Are you getting tired of the seemingly never-ending stream of sequels, remakes and superhero movies that continue to dominate the box office?
Do yourself a favour and check out the new Daniel Radcliffe/Paul Dano flick Swiss Army Man. Truly bizarre, but in the most hilarious way possible (and often tender, thanks in large part to a beautiful score by Atlanta’s Manchester Orchestra), the movie tells the story of Hank (Dano), a man stranded in the wilderness who’s at the end of his rope.
Quite literally. As he’s about to hang himself, he spots another man washed up on shore, and inadvertently befriends Manny (Radcliffe) – who just happens to be an extremely gassy corpse. Soon Hank discovers that Manny has uncanny talents that extend beyond his flatulence, and together they start to make the trek home.
To come up with an idea as outrageous as this is one thing. To recruit two of Hollywood’s most promising young actors to jump on board and convince financiers to back the production of it is quite another. Daniel Kwan and Daniel Scheinert – collectively, Daniels – have laid new ground in terms of creative filmmaking. They spent years as music video directors for the likes of Foster the People, Tenacious D and many others…their most famous video being DJ Snake & Lil Jon’s “Turn Down For What”, which nabbed them an MTV Video Music Award and 511 million+ YouTube views. Now they’ve turned their attention to feature filmmaking and the industry seems all the better for it.
I met with the fascinating minds behind Swiss Army Man when they were in Toronto recently to talk about their most unusual movie and its dream cast.
So I never ask the question “where did the idea for this film come from”…but I feel like I have to with this one!
DK: Early on, we were such small filmmakers and had very little resources. So it was always a matter of “what do I literally have around me, and what can I make of it?” That was our process. We were flying to Alabama and Daniel’s family has a lake house. A lake is something we don’t normally have access to in LA so we tried to think of what we could do with that.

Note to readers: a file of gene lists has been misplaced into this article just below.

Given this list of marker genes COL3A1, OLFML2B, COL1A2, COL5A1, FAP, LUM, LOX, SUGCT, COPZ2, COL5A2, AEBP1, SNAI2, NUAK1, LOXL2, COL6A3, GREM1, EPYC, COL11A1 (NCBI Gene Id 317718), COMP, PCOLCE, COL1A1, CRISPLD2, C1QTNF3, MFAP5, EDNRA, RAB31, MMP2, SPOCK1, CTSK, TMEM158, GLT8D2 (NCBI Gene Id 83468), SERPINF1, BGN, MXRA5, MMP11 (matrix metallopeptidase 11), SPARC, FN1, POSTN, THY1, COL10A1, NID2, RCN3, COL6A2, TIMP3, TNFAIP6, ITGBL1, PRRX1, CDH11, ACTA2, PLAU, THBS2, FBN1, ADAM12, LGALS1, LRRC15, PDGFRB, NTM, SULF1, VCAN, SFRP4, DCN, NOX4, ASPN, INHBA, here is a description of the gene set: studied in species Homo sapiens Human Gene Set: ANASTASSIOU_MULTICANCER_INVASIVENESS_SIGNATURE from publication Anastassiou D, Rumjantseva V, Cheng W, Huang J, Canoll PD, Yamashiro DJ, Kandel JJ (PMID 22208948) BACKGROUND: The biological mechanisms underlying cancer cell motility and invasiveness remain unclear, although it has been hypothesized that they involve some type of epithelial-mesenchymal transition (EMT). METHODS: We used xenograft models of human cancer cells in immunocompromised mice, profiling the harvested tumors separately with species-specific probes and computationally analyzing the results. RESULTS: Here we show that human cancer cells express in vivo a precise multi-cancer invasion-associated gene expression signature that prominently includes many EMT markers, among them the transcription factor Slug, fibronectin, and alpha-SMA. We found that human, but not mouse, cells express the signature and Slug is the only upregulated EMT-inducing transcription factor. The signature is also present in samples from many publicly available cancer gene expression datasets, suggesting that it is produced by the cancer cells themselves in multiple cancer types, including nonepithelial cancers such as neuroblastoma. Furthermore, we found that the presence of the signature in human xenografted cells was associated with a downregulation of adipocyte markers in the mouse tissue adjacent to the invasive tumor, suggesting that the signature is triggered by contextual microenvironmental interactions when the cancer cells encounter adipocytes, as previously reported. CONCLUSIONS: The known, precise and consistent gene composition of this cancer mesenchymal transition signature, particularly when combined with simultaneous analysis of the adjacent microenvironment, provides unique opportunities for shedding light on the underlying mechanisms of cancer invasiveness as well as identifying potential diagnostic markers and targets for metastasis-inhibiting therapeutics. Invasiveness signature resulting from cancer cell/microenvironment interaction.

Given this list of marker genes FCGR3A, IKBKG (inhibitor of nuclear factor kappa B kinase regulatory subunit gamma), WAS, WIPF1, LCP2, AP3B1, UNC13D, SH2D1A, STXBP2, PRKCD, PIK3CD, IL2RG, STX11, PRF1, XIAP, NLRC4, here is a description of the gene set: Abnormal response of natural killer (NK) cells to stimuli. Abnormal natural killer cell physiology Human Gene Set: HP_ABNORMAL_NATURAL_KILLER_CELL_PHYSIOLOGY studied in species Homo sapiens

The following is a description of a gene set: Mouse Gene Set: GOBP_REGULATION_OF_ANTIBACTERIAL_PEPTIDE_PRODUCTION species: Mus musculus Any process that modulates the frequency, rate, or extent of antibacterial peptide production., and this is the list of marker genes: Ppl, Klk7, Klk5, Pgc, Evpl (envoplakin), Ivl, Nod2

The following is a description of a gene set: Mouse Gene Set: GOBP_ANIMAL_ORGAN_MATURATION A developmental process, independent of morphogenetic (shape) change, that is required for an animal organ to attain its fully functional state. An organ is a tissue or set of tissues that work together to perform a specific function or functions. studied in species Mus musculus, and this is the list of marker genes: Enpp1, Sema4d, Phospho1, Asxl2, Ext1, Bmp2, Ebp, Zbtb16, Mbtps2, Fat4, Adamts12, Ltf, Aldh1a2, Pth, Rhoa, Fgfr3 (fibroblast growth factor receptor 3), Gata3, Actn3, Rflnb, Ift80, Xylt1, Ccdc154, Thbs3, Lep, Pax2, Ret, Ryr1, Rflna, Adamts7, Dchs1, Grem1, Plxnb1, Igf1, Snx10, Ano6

DS: And they have a boat. And there’s two of us…so we started to think “is there a two-person scene we could shoot at a lake house?”
DK: That’s honestly where all those pieces coalesced into this scene where a desperate man finds a dead body and joyously rides his farting corpse like a jet ski. We figured it was funny but so stupid, so we ignored it for years. But the idea just kept coming back until finally we couldn’t ignore it any longer.
I think we have a fascination with stories that are so convoluted that part of the joke is how hard it is to pitch it. For us, when all the pieces started falling together and it was impossible to pitch, we were like “this is pretty good”.
What were some of the reactions you got when you first pitched it?
DS: We definitely got hundreds of reactions, which was an interesting life experience. We were writing the movie for a couple of years, and after we finished the first draft we got into the Screenwriters Lab at Sundance with Quentin Tarantino. So we weren’t getting just anyone’s reactions, we were getting incredible, pedigreed filmmakers’ reactions! And those were diverse.
DK: Tarantino, Mike White (School of Rock), Patty Jenkins (Monster)…we got all sorts of really interesting people and it was so fun to talk to all of them. And they all had something different to say. Some people absolutely did not get it and some people were so excited by the idea of it, even if they didn’t get it. They were like “keep doing whatever you’re doing – I want to see what this becomes”.
DS: Tarantino said “This was the hardest screenplay that I’ve ever read – I had to set it down, take a break and pick it back up, and I never do that”. He said he wasn’t sure why but he got to the end of the script and became emotional and was tearing up and thought “there’s something magical in here”.
DK: He said “even if I don’t understand what you’re doing, you’re doing something good – so I don’t want to touch it”. It was really sweet.
Tell me about casting and how you prepared Daniel and Paul for these roles. Was there anything they were hesitant about?
DS: As we wrote and the characters were evolving, we were getting to know what we wanted out of the leads. We love working with folks who could be directors in their own right. We want collaborators, not people who just take instructions really well. We wanted guys who could sing and we wanted them to really get along.